Life of a MSU student athlete

Post-game rituals help prep for future

Writer: Michael Ritchie

The game ends and the Bobcats finish their grueling 40 minutes of play. What do the Cats do now?

The first thing the teams do is listen to the coaches recap the game. “[We] keep it simple, [the coaches] don’t want to give the players too much to worry about,” Huse said.

The team will then spend time with fans, signing autographs or talking with those who stay after the game to congratulate the team, whether they won or lost. Elliott described post-game events, “[We] grab something to eat, shower and sleep. If we are at home then maybe dinner with family, but on the road we eat as a team.”

Senior guard Antonio Biglow says he prays and picks what shoes and socks he’ll play in for the next game. Then he’ll shower, and eat with some teammates afterward. Biglow says his post-game routine “gets me ready and focused on what we need to do and what I need to do for us to pull out a win [next time].”

No matter what the athletes do, they find a way to recharge and get focused for the next game.

Practice makes perfect for Bobcat basketball

Written by Lizzy Narigon

Come game day, Worthington Arena is filled with many MSU basketball supporters. Though the supporters see the baskets made and game day jerseys, many fans do not consider the hard work and practice that goes into being a successful team. What goes on behind the scenes is crucial to what the team brings to the court on game day.

According to senior forward Flavien Davis, practices typically start with drills to get warmed up and end with shooting practice and conditioning. The content in the middle varies as the season progresses as certain things need to be worked on or practices are geared toward preparing for certain opponents.

Senior center Blake Brumwell also commented on their practices, saying “As far as the bulk of the practice time, we often spend the beginning of the week working on things that we can do better as a team, be it offensive or defensive plays and strategies,” he said. “Later in the week, we tend to start preparing more for our upcoming opponent, usually by having one team run their offensive or defensive sets and the other team defending and executing the offense against it.” The team travels frequently and uses this type of agenda to focus on that weekend’s games and goals.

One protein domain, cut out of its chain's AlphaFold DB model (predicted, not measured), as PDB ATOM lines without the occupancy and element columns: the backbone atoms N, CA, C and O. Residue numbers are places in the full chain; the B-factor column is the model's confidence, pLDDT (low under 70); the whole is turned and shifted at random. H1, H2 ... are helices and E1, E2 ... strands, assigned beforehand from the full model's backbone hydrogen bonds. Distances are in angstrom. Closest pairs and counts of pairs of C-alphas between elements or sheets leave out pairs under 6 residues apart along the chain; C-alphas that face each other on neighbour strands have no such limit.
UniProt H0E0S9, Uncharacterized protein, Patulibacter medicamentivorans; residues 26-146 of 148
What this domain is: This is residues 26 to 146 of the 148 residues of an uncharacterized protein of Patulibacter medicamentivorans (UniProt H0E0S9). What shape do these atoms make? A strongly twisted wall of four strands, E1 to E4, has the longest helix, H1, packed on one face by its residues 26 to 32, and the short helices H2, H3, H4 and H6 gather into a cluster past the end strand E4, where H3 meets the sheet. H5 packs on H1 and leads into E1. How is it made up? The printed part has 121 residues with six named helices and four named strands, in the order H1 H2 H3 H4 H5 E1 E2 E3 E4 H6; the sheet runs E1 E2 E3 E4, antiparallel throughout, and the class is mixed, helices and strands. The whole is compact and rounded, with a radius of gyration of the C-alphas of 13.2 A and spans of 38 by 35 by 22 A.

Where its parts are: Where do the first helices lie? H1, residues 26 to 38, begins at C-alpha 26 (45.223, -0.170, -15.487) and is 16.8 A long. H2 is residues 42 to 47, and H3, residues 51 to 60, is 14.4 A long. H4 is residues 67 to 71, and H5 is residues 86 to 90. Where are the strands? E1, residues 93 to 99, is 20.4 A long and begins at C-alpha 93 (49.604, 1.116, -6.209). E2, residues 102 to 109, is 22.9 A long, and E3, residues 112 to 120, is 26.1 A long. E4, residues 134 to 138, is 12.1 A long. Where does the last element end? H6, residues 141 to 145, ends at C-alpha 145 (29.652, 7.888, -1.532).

Practices for the team are a daily commitment, and as Brumwell says, there are many aspects to each session. “We usually practice two hours at the beginning of the season and start to taper down to about one and a half at the end when we have been going for so long. We lift two days a week during the bulk of the season and lift four days a week in the offseason, which is also when we do our conditioning workouts.”

The demands of being a student-athlete can be exhausting, but the men’s team has shown they are capable of bringing focus to their practices in order to be successful come game time.

Pregame preparations help teams focus

Written by Michael Ritchie

The Bobcats play 30 games a season and there are numerous things the teams do to prepare for each game.

In addition to all the practice time, the teams have to be at the gym roughly an hour and a half before a game to begin preparing for the game – getting dressed, stretching out and highlighting each player’s role on the team. “We go over two or three key points with the players to keep it simple,” Men’s Basketball Head Coach Brad Huse said.

The team spends only a little more than twenty minutes on the court practicing drills out of the hour and a half they spend in the gym preparing. “We head into the locker room with 40 minutes before the game to review our scouting report on the other team,” junior forward Jackie Elliott said.

The coaches set out most of the pre-game routine, but not all of it is set in stone. Huse said, “The team is given a little shoot around time to help the players relax and create an edge.”

The women’s team has their own way of preparing for a game. “We pray and have a little dance party and go back out onto the court,” Elliott said. Through this, the team can run off some steam before the game and get excited to play the game.

On the Road

Written by Davis Connelley

Over the course of a season, MSU basketball players travel hundreds of miles, from Grand Forks, ND to Sacramento, Calif. and everywhere in between. Combine all of this travel time with the added responsibilities of the school work that comes with a college education – not to mention practice time – and it’s amazing how well the student-athletes at MSU are able to keep up.

The women’s basketball team boasts one of the best GPAs in the NCAA, with a 3.271 average, which has placed them in the top 15 schools nationwide six of the past eight years. Make no mistake, they didn’t earn that honor by coincidence. “Missing class every other week is very difficult,” junior guard Kalli Durham said. “With limited free time outside of school and basketball, we have to be responsible to stay caught up.”

It isn’t all hard work though, there is room for fun on road trips. “My favorite thing about trips is traveling to different cities and making lots of fun memories with teammates and coaches,” Durham added.

The men’s team works hard to find success juggling academics and athletics with long days on the road as well. Senior forward Calen Coleman said, “It is kind of difficult to keep up. You have to stay focused on the game at hand, but you also have to worry about keeping up with your professors.”

Coleman’s favorite thing about road trips was seeing all of the different cities. During his free time on trips, “My favorite thing to do is to just watch ESPN in the hotel room,” he remarked.

With all the work Bobcat basketball players have to keep track of, they deserve some time to kick back when they get the chance.